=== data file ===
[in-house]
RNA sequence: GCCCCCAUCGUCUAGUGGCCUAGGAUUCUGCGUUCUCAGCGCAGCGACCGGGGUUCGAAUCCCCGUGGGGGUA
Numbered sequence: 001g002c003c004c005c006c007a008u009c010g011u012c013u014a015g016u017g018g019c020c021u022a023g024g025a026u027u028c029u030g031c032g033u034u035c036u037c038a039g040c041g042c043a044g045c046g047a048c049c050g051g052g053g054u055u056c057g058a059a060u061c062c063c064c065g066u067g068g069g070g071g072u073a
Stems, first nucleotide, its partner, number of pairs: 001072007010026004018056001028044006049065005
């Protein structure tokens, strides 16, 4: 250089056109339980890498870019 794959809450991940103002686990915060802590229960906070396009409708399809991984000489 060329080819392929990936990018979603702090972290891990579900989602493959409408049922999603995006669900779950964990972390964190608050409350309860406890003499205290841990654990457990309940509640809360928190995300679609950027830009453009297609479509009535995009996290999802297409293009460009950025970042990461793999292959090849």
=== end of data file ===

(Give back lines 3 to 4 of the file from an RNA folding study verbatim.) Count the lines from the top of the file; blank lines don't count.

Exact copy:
Numbered sequence: 001g002c003c004c005c006c007a008u009c010g011u012c013u014a015g016u017g018g019c020c021u022a023g024g025a026u027u028c029u030g031c032g033u034u035c036u037c038a039g040c041g042c043a044g045c046g047a048c049c050g051g052g053g054u055u056c057g058a059a060u061c062c063c064c065g066u067g068g069g070g071g072u073a
Stems, first nucleotide, its partner, number of pairs: 001072007010026004018056001028044006049065005